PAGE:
by Nārada Thera | 80,494 words | ISBN-13: 9789380336510
In the Abhidhammattha Sangaha there is a brief exposition of the Law of Dependent Origination, followed by a descriptive account of the Causal Relations that finds no parallel in any other philosophy. Edited in the original Pali Text with English Translation and Explanatory Notes by Narada Maha Thera....
§ 5. Nimittesu pana parikammanimittam uggahanimittain ca sabbatthā' piyathāraham pariyāyena labbhant' eva. Patibhāganimittam pana kasināsubhakotthāsānāpānesveva labbhati. Tattha hi patibhāganimittamārabbha upacārasamādhi appanāsamādhi ca pavattanti. Katham? ādikammikassa hi pathavimandalādisu nimittam ugganhantassa tam' ālambanam parikammanimitta pavuccati. Sā ca bhāvanā parikammabhāvanā nāma.
Yada pana tam nimittam cittena samuggahitam hoti, cakkhunā passantass'eva manodvārassa āpāthamāgatam tadā tam' evālambanam uggahanimittam nāma. Sā ca bhāvanā samādhiyati
Tathā samāhitassa pana tassa tato param tasmim uggahanimitte parikammasamādhinā bhāvanamanuyuñjantassa yadā tappatibhāgam vatthudhammavimuccitam paññattisankhātam bhāvanāmayam ālambanam citte sannisinnam samappitam hoti. Tadā tam patibbhāganimittam samuppannā'ti pavuccati. Tato patthāya paribandha vippahīnā kāmāvacarasamādhisankhātā upacārabhāvanā nipphannā nāma hoti. Tato param tam eva patibhāganimittam upacāra samādhinā samāsevantassa rūpāvacarapathamajjhānam appeti. Tato param tam eva pathamaijjhānam āvajjanam, samāpajjanam, adhitthānam, vutthānam, paccavekkhanā c'āti imāhi pañcahi vasitāhi vasībhūtam katvā vitakkādikam olārikangam pahānāya vicārādi sukhumanguppattiyā padahanto yathākkamam dutivajjhānādayo yathāraham' appeti.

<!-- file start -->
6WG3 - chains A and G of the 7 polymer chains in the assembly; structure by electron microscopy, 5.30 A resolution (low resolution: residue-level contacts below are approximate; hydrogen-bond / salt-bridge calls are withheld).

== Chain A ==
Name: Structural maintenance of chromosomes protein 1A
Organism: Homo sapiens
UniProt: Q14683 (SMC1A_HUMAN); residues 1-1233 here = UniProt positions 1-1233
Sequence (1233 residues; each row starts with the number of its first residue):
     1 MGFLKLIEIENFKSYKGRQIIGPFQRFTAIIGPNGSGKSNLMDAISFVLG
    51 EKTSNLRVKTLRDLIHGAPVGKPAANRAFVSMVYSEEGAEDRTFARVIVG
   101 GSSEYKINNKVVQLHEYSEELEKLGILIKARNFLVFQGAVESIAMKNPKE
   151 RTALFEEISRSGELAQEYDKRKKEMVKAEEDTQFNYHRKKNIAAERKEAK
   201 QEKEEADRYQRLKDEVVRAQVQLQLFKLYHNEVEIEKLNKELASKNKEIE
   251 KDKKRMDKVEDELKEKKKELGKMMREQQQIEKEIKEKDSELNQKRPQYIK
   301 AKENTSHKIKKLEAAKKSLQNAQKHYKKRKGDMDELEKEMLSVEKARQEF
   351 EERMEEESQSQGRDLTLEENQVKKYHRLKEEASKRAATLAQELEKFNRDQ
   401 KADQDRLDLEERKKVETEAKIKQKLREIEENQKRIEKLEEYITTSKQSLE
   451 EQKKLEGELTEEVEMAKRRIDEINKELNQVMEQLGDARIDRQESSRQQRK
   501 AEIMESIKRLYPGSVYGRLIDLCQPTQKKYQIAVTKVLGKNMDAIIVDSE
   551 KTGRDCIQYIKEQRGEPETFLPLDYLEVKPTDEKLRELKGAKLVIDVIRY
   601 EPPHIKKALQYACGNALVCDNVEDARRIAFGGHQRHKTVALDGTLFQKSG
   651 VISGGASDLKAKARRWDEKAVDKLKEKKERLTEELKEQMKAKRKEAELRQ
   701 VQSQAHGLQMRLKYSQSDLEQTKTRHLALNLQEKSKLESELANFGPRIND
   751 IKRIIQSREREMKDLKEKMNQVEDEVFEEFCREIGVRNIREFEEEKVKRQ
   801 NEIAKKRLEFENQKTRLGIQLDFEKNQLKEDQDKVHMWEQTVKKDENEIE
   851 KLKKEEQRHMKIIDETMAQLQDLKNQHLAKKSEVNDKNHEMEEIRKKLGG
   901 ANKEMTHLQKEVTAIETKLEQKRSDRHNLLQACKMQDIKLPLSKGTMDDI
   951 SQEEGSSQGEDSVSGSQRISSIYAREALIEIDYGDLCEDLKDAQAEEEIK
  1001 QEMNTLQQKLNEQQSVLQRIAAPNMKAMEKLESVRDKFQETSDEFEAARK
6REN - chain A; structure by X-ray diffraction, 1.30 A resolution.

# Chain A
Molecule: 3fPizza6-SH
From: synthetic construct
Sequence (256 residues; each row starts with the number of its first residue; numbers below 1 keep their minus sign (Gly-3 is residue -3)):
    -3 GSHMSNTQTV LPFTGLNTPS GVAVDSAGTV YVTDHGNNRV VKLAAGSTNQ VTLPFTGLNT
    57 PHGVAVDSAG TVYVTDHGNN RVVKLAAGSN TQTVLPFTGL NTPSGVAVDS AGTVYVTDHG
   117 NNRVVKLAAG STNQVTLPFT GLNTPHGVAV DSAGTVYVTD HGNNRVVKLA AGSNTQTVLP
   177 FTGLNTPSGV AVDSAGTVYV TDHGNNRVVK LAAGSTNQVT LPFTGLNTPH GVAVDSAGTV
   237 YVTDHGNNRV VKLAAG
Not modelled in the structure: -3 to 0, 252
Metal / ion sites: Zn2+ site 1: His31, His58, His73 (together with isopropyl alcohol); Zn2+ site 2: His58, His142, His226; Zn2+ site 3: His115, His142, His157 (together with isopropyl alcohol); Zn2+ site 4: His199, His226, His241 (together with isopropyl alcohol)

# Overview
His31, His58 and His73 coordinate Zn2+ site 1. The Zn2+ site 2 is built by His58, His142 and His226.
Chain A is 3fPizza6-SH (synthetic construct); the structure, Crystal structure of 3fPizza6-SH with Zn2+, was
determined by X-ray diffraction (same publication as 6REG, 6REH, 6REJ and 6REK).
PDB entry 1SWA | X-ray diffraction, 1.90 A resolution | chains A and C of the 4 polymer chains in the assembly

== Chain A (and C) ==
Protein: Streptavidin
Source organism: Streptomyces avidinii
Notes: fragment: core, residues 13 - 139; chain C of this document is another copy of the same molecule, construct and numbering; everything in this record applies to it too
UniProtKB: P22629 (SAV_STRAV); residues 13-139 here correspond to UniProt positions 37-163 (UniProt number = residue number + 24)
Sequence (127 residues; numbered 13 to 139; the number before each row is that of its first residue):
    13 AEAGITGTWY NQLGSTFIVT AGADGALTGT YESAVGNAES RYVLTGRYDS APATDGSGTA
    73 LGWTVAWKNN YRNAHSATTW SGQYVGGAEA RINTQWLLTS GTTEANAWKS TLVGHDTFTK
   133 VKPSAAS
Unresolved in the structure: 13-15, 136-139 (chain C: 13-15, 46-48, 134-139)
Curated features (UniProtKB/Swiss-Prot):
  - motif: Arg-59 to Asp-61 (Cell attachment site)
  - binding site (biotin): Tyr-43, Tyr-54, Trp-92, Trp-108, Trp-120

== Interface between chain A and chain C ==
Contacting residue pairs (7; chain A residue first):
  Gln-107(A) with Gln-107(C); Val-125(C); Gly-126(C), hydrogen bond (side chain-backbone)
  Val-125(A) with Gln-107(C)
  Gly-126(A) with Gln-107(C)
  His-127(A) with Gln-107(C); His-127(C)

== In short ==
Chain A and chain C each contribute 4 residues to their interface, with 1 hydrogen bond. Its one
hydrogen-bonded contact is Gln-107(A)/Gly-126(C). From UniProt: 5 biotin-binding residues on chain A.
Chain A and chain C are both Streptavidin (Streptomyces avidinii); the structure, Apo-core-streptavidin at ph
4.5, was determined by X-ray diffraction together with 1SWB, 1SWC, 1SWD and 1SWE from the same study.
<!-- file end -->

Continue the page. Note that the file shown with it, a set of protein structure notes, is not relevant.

Icc'evam pathavikasinādisu dvāvisatikammatthanesu patibhāganimittam' upalabbhati. Avasesu pana appamaññā sattapaññattiyam pavattanti.
ākāsavajjitakasinesu pana yam kiñci kasinam ugghātetvā laddhamākāsam anantavasena parikammam karontassa pathamāruppam appeti. Tameva pathamāruppaviññānam anantavasena parikammam karontassa dutiyāruppam appeti. Tam'eva pathamāruppaviññānabhāvam pana natthi kiñcī'ti parikammam karontassa tatiyāruppam appeti.Tatiyāruppam santam etam panītam etanti parikammam karontassa catutthāruppam appeti.
Avasesesu ca dasasu kammatthānesu Buddhagunā- dikamālambanam ārabbha parikammam katvā tasmim nimitte sādhukam uggahite tatth'eva parikammañ ca samādhiyati, upacāro ca sampajjati.
Abhiññāvasena pavattamānam pana rūpāvacarapañcamajjhānam abhiññāpādaka pañcamajjhāna vutthahitvā adhittheyyādikam āvajjitvā parikammam karontassa rūpādisu ālambanesu yathāraham appeti.
Abhiññā ca nāma:
Iddhividham dibbasotam paracittavijānanā
Pubbenivāsānussati dibbacakkhū'ti pañcadhā.
Ayam' ettha gocarabhedo.
Nitthito ca samathakammatthānanayo